The landings in April provided the allies with only a tenuous grip on the Gallipoli peninsula. In August there were attempts to break the stalemate with a series of fresh attacks, but gains were few and losses severe. People at home avidly read accounts of their countrymen’s heroism and achievements, but these rarely revealed the terrible waste, the constant stress, and the squalor of the trenches.
Coordinated breakout attempts were made at Lone Pine, German Officers’ Trench, Quinn’s Post, Pope’s Hill, and The Nek. Despite the somewhat successful assault at Lone Pine, where fighting went on for days, other attacks were beaten down before any gains could be made. At Pope’s, Quinn’s, and The Nek, light horsemen charged into a storm of machine-gun and rifle fire. The casualties were devastating.
Over the following months the troops carried on, holding the trenches and facing the prospect of a harsh winter. Disease and illness were rife and the tempo of the fighting fell away; so too did the men’s spirits. They were now fighting for each other rather than for any hope of a victory.
The battle of Line Pine took place on the afternoon of 6 August 1915, as part of the allied August Offensive, when troops made one last attempt to break through the stalemate on Gallipoli that had persisted since the landings on 25 April. Lone Pine was designed to be a diversion for another assault further to the north, which was intended to seize the high ground of the Sari Bair Range.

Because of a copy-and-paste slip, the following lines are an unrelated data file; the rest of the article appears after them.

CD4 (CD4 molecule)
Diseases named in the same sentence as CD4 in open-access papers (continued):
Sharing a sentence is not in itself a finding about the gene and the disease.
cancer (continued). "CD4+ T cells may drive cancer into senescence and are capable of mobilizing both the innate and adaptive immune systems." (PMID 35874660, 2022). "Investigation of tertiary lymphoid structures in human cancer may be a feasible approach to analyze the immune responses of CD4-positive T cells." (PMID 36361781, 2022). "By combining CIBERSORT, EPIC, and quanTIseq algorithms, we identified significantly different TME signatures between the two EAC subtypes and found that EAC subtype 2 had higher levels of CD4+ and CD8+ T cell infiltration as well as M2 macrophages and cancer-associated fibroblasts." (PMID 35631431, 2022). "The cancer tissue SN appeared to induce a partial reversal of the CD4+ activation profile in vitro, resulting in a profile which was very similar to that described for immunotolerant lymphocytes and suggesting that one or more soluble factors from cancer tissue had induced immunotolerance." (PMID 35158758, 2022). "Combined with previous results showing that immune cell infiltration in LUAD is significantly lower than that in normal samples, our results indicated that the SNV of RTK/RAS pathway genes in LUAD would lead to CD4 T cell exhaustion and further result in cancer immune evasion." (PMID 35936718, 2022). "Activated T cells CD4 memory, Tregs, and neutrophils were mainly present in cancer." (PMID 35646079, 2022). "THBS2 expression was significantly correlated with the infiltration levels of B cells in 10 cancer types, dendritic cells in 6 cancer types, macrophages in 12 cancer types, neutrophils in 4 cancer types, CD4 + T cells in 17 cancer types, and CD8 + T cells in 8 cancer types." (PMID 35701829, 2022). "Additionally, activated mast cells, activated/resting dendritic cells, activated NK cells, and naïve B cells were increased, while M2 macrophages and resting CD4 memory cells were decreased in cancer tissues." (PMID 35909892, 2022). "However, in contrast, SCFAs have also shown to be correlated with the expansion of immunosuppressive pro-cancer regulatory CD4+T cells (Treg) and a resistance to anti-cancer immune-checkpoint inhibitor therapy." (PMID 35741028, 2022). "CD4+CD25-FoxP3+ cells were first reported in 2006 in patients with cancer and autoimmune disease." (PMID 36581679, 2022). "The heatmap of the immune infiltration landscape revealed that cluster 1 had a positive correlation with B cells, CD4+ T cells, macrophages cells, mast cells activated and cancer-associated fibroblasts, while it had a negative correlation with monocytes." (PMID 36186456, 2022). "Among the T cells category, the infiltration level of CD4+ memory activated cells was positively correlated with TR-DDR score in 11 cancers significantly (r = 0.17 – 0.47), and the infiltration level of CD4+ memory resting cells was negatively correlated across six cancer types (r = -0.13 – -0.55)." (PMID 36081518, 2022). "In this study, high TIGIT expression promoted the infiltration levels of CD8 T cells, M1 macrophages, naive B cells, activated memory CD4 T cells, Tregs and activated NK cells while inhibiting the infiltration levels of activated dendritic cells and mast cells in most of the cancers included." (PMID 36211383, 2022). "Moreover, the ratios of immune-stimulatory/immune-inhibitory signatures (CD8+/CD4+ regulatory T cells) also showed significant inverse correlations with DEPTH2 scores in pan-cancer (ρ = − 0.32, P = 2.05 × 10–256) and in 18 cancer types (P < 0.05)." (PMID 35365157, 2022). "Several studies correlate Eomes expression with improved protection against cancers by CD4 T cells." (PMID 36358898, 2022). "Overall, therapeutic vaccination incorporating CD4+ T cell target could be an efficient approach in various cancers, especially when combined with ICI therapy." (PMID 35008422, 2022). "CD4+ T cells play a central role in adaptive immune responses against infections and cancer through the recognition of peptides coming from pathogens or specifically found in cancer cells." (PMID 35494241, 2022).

At 4.30 pm artillery bombardment shelled the Turkish positions, and an hour later the Australians began their attack. They crossed no man’s land through heavy fire from rifles, machine-guns, and artillery, but on reaching the Turkish trenches the infantry came across something unexpected: some trenches had been covered with pine logs, and the Australians had to break through the roofs to engage the enemy.
Despite this, the Lone Pine trenches were taken after 20 minutes of fighting, but there followed four days of intense hand-to-hand fighting at a cost of 2,000 Australian and almost 7,000 Turkish casualties. Seven Australians were awarded the Victoria Cross for their actions that day.
Several days later the Turks succeeded in driving the Australians back from the trenches, but the battle of Lone Pine remains one of the few allied successes of the Gallipoli campaign.